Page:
In The Dark Forest, Liu's application of Marx's materialist theory to his future history is so glaringly obvious it practically lectures you on the subject, and the libertarian worldview is very clearly demonstrated to have as many drawbacks and destructive tendencies as totalitarianism. They can't miss the point this time too, can they?

*sound of me not holding my breath*

So, easily the best SF novel I've read this year. This is classic, transcendent, next-leap-forward genre writing. Please leave your preconceptions at the door to appreciate it fully.
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Reading Progress

May 25, 2015 – Shelved as: to-read
May 25, 2015 – Shelved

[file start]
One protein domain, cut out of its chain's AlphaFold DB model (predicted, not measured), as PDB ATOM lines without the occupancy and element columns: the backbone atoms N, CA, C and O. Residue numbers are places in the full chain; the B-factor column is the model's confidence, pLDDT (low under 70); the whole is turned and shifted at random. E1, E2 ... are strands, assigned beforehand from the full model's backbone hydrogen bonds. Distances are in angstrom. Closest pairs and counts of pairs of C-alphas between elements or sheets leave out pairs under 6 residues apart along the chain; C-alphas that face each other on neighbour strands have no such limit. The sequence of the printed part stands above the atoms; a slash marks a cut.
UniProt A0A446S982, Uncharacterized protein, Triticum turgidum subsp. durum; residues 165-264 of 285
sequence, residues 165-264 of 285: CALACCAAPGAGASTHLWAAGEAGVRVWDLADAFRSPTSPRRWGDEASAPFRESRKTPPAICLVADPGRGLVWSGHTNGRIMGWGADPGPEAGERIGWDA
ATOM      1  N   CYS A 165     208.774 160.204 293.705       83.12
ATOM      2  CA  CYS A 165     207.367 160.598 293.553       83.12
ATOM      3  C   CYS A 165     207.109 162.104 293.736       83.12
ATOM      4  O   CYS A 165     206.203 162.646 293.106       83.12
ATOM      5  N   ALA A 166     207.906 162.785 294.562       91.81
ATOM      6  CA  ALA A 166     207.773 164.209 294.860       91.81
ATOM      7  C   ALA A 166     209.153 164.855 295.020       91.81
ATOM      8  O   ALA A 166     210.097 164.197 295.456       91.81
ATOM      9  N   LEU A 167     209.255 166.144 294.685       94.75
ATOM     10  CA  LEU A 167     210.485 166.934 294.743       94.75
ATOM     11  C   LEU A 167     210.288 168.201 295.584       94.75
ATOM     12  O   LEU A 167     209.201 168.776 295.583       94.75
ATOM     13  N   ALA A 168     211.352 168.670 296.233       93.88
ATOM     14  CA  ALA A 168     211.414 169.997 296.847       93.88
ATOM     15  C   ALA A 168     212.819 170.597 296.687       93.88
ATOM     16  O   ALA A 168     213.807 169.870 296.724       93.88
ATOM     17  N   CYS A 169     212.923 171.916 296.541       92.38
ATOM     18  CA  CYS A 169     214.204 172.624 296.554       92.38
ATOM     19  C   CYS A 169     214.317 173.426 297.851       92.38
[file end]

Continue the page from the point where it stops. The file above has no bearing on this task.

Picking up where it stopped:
October 6, 2015 – Started Reading
October 6, 2015 –
page 39
October 7, 2015 –
page 70
October 8, 2015 –
page 98
October 9, 2015 –
page 134
October 10, 2015 –
page 171
October 14, 2015 –
page 211
October 15, 2015 –
page 250
October 20, 2015 –
page 285
October 21, 2015 –
page 326
October 24, 2015 –
page 366
October 29, 2015 –
page 406
October 30, 2015 –
page 450
October 31, 2015 – Finished Reading
June 5, 2016 – Shelved as: favorites

Comments Showing 1-8 of 8 (8 new)

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Stevie Kincade So you obviously are a lot more on top of the philosophy and sociology stuff in the Dark Forrest then I. I found it hard to understand the point he was making. Like the Trisolaran sympathisers admire Timothy Leary WTF?

Gary Stevie! Your comment finds me just as I am contemplating Death’s End (Spoiler alert: another five-star review forthcoming).